Head Brewer Vilija Bizinkauskas at Drop-In Brewery
I recently sat down with Drop-In Brewery’s
head brewer, Vilija Bizinkauskas, to talk beer nostalgia, Vermont beer culture and the unseen challenges of the brewing lifestyle
. Post-talk — and post-pints — I carried an armful of treasure home with me: a growler of Berlinner Weisse (the tart, off-sour pilsner way too flavorful for its 2.9 percent ABV) and a few freshly minted cans of milk stout called Fetchez La Vache.
Though it was noon on a Tuesday, I promptly called a few friends to help share my bounty come happy hour. Luckily, Bizinkauskas has ample knowledge of snacks to pair with Drop-In brews.
How to highlight a citrus-forward sour pils? Use its acidity to balance dishes high in spice or fat, such as long-braised meats, sausages and mustard or regional Thai or Indian cuisines. For cheese, focus on the milder ones with good tang or buttery insides; think fresh goat cheese or a decadent slab of triple crème.
What to pair with a hearty, coffee-scented milk stout that finishes dry and clear? Lean toward flavors that are briny or saline, such as oysters or smoked salmon; seared and smoky, like grilled steak or seared scallops; or earthy and deep — perhaps roasted mushrooms on sourdough or a knob of good blue cheese.
Bizinkauskas made time in her hustling brewing schedule to answer a few follow-up questions: which beers she pairs with much-loved food and what she brews for much-loved people.
SEVEN DAYS: Do you have a favorite food and beer pairing?
VILIJA BIZINKAUSKAS: We do a “beer appreciation” class at the American Brewers Guild
[Drop-In's well-known onsite brewing school] that includes beer and cheese pairings. My absolute favorite was the [Drop-In's] Imperial IPA with blue cheese from Blue Ledge Farm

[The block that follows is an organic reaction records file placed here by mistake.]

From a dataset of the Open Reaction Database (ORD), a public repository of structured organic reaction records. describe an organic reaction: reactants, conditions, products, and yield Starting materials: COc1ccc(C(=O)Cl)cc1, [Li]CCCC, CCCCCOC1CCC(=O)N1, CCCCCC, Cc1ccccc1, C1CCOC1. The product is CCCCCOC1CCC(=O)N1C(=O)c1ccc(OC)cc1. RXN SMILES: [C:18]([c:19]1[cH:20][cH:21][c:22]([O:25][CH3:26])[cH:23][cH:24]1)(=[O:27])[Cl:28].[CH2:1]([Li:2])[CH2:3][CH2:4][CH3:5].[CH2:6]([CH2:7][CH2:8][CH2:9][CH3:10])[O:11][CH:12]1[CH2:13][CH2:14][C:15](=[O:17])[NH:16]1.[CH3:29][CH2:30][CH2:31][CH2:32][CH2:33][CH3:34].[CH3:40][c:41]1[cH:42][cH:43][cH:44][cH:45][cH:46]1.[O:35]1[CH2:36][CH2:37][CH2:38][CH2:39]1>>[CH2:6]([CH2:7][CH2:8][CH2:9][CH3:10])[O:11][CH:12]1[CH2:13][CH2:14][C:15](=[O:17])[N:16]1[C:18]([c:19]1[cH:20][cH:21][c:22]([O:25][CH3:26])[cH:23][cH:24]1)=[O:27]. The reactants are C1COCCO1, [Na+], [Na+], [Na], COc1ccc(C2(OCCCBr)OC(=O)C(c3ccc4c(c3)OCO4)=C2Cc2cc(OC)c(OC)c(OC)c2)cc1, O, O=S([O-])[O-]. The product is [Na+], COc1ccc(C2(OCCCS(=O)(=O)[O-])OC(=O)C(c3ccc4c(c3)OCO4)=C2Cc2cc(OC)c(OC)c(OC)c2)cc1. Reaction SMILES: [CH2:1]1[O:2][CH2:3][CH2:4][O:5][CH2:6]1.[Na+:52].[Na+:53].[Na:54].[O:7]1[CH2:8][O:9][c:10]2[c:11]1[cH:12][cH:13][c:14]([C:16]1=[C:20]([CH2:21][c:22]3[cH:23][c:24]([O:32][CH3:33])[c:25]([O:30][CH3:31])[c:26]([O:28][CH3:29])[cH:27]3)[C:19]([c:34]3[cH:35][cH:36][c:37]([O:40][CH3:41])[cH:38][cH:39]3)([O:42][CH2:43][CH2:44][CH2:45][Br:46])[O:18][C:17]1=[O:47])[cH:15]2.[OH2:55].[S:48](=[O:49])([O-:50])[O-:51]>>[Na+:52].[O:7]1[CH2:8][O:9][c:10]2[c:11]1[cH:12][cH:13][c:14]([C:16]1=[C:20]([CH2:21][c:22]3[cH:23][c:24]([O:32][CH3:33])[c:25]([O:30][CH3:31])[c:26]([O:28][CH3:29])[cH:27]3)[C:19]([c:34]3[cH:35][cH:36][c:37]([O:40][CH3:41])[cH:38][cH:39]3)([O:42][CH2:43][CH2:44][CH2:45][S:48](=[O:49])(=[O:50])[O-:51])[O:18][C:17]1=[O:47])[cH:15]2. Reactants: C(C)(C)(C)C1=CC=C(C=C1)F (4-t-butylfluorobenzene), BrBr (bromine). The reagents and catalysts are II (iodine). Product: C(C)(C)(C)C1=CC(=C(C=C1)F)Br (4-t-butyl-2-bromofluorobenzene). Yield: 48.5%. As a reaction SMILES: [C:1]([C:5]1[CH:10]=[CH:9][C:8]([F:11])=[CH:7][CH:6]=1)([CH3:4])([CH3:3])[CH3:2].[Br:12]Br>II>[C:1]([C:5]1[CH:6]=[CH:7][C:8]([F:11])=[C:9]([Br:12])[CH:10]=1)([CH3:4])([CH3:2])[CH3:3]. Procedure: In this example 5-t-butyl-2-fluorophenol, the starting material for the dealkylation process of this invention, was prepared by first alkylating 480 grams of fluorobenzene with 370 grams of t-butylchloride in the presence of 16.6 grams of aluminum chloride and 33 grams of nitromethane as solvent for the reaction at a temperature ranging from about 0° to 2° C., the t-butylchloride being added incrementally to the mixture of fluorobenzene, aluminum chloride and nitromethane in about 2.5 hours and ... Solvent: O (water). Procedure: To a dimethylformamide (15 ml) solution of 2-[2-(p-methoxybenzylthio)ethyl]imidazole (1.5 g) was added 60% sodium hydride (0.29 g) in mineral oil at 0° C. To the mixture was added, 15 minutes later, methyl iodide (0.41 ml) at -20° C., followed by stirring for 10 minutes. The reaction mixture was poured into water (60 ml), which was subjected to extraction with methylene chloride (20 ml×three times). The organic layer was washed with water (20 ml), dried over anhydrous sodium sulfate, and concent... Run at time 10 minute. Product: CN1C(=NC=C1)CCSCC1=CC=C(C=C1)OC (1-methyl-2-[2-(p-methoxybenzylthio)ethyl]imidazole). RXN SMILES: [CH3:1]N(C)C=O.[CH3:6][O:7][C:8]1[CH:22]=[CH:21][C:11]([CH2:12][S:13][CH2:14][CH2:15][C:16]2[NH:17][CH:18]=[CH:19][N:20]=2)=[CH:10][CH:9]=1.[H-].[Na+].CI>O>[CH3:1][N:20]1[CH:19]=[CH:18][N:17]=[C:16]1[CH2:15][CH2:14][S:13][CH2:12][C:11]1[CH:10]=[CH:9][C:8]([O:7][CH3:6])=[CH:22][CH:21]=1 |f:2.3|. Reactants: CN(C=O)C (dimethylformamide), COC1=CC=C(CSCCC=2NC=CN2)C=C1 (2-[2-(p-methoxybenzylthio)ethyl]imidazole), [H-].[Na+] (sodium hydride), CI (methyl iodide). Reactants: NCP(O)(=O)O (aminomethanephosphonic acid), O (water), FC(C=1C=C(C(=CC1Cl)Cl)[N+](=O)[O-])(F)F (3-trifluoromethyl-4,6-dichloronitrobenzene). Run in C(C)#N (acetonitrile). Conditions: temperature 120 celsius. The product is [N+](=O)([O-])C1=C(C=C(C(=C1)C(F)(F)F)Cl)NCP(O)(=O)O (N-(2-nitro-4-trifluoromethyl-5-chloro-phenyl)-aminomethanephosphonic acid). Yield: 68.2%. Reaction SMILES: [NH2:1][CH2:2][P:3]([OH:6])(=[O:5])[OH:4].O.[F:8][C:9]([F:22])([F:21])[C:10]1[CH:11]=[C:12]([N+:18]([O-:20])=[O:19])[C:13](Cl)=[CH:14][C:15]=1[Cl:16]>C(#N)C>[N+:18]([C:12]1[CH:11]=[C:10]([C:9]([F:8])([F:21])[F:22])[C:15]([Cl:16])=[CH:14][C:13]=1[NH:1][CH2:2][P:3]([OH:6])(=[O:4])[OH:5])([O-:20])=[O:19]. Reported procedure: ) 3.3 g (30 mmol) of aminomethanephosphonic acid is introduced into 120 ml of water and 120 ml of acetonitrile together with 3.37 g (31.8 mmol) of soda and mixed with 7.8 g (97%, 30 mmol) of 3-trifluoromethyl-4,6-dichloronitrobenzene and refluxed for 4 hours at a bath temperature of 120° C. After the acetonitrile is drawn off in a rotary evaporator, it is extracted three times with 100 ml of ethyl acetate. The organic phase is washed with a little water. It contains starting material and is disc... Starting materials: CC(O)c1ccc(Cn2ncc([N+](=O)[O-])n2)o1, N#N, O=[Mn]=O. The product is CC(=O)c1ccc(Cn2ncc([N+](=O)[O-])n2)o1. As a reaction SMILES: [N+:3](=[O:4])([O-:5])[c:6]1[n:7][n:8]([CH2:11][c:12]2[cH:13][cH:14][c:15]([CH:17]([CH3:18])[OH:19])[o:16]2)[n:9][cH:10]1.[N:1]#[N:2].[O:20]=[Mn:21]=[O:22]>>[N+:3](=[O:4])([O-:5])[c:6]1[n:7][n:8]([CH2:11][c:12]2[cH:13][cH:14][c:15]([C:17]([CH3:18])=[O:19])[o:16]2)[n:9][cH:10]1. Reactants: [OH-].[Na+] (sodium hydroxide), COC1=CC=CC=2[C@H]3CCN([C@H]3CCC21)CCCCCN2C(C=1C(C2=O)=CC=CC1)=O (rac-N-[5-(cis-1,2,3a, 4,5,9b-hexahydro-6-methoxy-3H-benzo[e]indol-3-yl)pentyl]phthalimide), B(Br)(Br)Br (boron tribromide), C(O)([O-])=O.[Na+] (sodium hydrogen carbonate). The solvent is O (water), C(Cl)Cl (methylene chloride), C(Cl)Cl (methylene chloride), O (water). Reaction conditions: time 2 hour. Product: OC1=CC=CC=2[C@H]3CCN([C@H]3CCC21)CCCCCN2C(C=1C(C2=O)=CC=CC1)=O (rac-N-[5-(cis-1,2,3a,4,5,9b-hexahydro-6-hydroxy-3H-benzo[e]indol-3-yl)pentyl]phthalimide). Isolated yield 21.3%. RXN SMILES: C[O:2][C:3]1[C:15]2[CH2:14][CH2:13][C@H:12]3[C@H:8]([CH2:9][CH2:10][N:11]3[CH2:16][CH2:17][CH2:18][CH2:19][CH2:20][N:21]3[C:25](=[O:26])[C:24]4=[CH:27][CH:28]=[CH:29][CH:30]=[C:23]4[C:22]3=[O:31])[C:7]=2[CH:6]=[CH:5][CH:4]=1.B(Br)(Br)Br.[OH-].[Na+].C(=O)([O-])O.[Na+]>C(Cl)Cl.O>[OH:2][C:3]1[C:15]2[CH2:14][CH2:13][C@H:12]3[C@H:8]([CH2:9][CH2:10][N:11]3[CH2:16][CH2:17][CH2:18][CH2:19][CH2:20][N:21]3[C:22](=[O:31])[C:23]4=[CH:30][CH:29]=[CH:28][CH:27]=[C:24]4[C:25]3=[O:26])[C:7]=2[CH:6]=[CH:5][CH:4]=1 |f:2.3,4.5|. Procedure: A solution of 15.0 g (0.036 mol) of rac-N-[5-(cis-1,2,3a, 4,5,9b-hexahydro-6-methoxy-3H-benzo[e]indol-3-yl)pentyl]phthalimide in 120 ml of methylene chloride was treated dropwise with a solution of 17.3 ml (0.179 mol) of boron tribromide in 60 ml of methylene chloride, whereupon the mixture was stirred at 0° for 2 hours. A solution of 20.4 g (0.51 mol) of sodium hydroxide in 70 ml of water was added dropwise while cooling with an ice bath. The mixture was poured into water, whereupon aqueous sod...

. It was so good. I once paired a cherry-wheat beer with chocolate cake — that was memorable, as well.
Steve [Parkes, Drop-In founder and brewmaster] and I keep a continuing list going on our bulletin board of especially good beer pairings. Brewing is so mentally engaged, both with technique and with taste. [To be a brewer], you have to know flavor and have a good palate; you have to be constantly aware of what you're doing.
SD: What’s the worst beer you ever brewed?
VB: My first, right when I began home-brewing. I was so neurotic and paranoid about keeping everything sterile that I used distilled water. Nothing happened; I ended up with a big bucket of sugar water. As I found out later, distilled water has no oxygen. Yeast can’t survive if there’s no oxygen!
SD: And the best?
VB: There are two I’m especially proud of. I brewed my mom a clementine wheat beer years ago for Mother’s Day; I squeezed all those clementines by hand. I loved that one. The second is a beer I brewed for my best friend, Heather, when she graduated from college. I’m two years older than her, and by then I had already gotten into brewing. I made a “Heather Pale Ale” with different types of heather I bought from this organic plant nursery — two of the plants are still alive in my mom’s house. I used hops I knew she’d like based on the beers she likes to drink. I even built my own jockey box with a draft system so we could pour pints at her graduation party.
[Writer's note: If that’s not a loyal friend, I don’t know what is.]